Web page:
Malawi plans to use the $15 million it gained from selling its presidential jet to feed the more than 1 million people suffering chronic food shortages, the Treasury said on Thursday.
Malawi angered Western donors, whose aid typically accounted for about 40 percent of the budget, when the government of late President Bingu wan Mutharika bought the 14-passenger Dassault Falcon 900EX aircraft in 2009.
President Joyce Banda, who took over after Mutharika died of a heart attack in April 2012, made selling the plane a priority as she sought to repair the damage left by the previous president, who picked costly fights with donors that left the economy a shambles.
“The $15 million we got from the sale of the presidential jet will be used to purchase maize locally to help feed the suffering masses and some of it will go towards legume production,” Treasury spokesman Nations Msowoya said.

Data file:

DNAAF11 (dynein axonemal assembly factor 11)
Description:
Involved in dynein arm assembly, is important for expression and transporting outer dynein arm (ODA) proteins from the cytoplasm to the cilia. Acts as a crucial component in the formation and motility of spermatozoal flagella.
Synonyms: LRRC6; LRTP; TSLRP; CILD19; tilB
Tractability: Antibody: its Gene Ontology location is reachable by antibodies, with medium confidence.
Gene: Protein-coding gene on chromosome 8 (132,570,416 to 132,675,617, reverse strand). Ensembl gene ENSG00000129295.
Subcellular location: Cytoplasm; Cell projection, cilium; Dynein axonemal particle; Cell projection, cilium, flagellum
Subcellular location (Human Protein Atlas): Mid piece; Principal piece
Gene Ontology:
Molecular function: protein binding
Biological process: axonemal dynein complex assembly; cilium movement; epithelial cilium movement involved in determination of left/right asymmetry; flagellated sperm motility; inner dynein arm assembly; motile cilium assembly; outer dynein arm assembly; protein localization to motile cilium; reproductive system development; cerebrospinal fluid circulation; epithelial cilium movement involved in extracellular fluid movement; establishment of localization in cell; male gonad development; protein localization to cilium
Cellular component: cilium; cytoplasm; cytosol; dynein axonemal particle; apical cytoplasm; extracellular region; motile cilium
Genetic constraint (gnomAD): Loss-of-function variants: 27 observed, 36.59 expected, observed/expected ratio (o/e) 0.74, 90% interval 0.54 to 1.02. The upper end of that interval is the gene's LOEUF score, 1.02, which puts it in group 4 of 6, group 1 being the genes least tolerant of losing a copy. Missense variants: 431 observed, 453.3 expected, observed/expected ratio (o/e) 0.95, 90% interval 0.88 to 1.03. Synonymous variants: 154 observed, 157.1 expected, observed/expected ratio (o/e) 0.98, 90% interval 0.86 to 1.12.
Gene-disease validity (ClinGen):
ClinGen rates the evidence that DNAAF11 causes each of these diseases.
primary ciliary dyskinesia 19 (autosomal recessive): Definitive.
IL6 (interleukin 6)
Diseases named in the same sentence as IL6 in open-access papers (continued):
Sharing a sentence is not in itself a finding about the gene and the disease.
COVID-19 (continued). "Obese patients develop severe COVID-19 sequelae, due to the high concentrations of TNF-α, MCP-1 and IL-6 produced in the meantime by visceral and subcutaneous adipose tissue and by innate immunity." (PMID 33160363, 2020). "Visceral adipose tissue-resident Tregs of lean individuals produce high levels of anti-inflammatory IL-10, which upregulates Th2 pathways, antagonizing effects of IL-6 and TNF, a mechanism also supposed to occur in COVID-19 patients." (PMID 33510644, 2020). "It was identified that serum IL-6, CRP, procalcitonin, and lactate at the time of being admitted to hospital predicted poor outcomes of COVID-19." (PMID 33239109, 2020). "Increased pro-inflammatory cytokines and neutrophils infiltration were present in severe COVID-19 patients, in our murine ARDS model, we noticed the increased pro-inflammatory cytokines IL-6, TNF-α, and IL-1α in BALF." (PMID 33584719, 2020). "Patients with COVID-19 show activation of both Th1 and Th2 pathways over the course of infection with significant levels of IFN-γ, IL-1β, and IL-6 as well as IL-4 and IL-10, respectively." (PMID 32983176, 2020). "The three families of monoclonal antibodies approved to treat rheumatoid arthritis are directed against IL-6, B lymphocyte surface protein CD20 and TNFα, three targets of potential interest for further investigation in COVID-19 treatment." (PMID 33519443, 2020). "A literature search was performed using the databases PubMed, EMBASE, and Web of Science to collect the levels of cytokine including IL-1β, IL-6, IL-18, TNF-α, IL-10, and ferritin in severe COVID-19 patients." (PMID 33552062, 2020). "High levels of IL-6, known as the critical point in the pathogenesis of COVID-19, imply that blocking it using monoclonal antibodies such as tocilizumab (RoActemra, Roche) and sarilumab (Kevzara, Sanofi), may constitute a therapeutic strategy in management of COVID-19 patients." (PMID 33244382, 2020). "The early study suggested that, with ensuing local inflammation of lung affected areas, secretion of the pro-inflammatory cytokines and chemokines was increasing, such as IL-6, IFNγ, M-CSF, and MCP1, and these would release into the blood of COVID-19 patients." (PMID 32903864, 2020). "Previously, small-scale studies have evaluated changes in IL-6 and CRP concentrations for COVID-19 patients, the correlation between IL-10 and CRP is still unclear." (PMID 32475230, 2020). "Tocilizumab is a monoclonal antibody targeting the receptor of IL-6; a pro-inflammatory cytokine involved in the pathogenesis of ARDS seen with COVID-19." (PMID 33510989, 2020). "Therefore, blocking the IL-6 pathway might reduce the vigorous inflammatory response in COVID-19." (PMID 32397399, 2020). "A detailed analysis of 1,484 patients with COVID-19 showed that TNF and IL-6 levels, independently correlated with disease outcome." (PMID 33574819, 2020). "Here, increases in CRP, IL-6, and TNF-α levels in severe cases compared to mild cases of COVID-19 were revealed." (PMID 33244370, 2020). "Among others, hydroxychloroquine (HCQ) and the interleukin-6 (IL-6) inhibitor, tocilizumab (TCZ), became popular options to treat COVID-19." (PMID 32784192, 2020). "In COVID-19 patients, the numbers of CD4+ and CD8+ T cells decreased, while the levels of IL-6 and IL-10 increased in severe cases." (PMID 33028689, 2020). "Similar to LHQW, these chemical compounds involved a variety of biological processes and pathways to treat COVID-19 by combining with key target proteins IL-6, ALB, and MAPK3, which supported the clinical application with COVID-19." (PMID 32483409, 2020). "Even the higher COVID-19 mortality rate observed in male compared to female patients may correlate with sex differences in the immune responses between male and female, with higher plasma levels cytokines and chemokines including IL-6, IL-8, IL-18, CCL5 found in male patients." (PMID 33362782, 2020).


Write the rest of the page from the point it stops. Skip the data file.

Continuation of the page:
The $15 million represents over half the money allotted to buy maize until the end of March for the 1.46 million people listed as suffering from food shortages by the U.N.-affiliated Malawi Vulnerability Assessment Committee, Msowoya said.
Britain, Malawi's main bilateral donor, criticized the plane purchase and reduced its aid budget to Mutharika's government by 3 million pounds ($4.7 million) because if it.
However, Banda, who faces election next year, has won acclaim in the West for austerity measures and gestures to bolster the economy of the impoverished country.
Banda has cut her salary by 30 percent and pledged to sell off 35 Mercedes Benz cars used by her cabinet.
But moves such as a devaluation of the kwacha currency have stoked inflation, raised the price of food for rural poor and cut into her domestic support.
The sale of the plane to the Virgin Islands company Bohnox Enterprise was announced in May. The luxury jet cost Malawi some $300,000 a year in maintenance and insurance, a government official said.